Our Father didn’t do a lot of talking. He was a doer, a man of action. He built things, he made things, he planted gardens, he hunted, he fished. He was curious and bold.
Our father had a way of looking at the world. Not the political world, or the social world, or the world of popular culture. He looked at the world, as in the Earth. He looked at trees and insects and weather as interrelated. He stopped to admire cocoons and anthills. He noticed things.
Our father was quiet. Taciturn. But he was always thinking. He read books and smoked a pipe. He had a great moustache. He taught us how to sail boats, and tie lures and track game. He taught us to fix things when they got broken and that almost any problem could be solved. He taught us to try everything you think is possible and that it’s okay to fail, and fail spectacularly. I’ll tell you one story.
Our father had the idea that he would make his own maple syrup. He scoped out a grove of maple trees and hand-crafted dozens of little tree taps out of copper tubing. He rigged up dozens of coffee cans with wire handles and one morning, at dawn, we set out to tap maple trees. He hammered the taps into the bases of the trees and hung the collection pails and we waited for the sap to rise. At first it came out in slow, disappointing drips but by afternoon his tiny spigots were gushing steady and every can overflowed.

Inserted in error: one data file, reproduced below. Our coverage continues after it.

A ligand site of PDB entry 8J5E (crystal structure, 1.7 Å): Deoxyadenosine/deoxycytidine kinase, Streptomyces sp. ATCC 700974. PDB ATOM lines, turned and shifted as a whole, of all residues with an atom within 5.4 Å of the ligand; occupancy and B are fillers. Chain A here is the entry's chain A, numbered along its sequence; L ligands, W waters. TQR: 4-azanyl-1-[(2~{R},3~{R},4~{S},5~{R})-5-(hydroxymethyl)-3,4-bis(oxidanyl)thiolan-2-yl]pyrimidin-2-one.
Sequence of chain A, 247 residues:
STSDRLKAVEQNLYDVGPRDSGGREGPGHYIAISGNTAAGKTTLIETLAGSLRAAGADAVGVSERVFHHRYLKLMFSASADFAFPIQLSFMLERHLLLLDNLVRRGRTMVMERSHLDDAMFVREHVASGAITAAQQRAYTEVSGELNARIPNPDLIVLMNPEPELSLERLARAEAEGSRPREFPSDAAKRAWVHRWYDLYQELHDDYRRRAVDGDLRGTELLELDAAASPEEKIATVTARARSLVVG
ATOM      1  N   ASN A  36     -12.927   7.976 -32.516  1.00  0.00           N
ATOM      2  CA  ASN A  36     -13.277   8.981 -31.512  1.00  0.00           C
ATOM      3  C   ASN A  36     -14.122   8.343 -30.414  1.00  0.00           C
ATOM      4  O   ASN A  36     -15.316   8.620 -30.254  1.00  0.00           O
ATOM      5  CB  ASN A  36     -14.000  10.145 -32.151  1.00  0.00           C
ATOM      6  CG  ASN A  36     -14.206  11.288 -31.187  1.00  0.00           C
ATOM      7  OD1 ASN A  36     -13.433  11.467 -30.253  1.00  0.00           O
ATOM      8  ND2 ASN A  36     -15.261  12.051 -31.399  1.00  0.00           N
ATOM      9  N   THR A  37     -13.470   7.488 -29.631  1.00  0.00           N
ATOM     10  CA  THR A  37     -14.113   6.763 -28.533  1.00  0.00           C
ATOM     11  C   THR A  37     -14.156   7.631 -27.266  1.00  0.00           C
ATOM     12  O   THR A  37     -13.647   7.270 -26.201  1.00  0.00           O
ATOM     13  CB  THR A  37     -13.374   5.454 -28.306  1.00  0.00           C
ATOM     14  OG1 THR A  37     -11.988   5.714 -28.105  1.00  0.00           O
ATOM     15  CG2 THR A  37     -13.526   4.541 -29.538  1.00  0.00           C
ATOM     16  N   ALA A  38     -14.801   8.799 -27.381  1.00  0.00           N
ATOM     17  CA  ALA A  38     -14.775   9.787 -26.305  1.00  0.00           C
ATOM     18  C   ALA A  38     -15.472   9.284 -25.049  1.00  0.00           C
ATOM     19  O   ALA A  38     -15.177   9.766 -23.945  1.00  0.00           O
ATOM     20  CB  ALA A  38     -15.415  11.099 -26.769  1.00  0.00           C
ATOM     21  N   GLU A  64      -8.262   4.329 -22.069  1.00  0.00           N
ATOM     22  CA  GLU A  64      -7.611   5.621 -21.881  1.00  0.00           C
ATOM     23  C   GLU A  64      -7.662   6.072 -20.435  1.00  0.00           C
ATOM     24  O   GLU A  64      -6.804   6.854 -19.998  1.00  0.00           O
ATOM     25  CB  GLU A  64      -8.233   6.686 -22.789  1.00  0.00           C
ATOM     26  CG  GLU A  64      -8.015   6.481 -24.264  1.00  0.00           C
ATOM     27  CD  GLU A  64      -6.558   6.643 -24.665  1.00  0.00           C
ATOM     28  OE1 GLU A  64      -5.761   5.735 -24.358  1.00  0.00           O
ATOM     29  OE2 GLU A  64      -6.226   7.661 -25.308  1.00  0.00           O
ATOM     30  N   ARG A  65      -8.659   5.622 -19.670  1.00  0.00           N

He brought all the sap home and filled every stock pot to the rim. He had gallons of the stuff and he simmered it all night. By the next day we knew something was wrong. The taste and the smell was off. We weren’t going to be having that lavish pancake breakfast. He tapped the wrong variety of tree. They were maples, but they weren’t sugar maples. The kitchen and stove were a huge, sticky mess. Dozens of hours wasted. But the point was, he tried. He had a vision and saw it through.
Here I am talking about our father in the past tense as if he was dead. He’s very much alive. He talks more now, which is good. But he’s still tinkering, still making things, ever-curious and resourceful. I get that from him.
Our father taught us to pay close attention to the smallest of things. He taught us how to be still and listen. He taught us the power of an idea and the power of failure. The lessons and values he embodies manifest in my daily life. He’s far from me in miles, but very close in spirit. And now he has a smart phone. So every time he sees an owl, or a hawk’s nest, or has some wild new idea, he can share it with me.
I’m a father myself now so I know how important it is to model not just behavior but attitude, a world view. Parents think they pass down specific ideas and philosophies – and they do but I think it’s more about tone. You sort of pass down an aura. Our father’s aura was/is deeply imbued with nature, animals, geography, botany and an insatiable curiosity for all things living. I use his gifts every moment of every day and he is very much a part of me.
Thank you dad, for being you.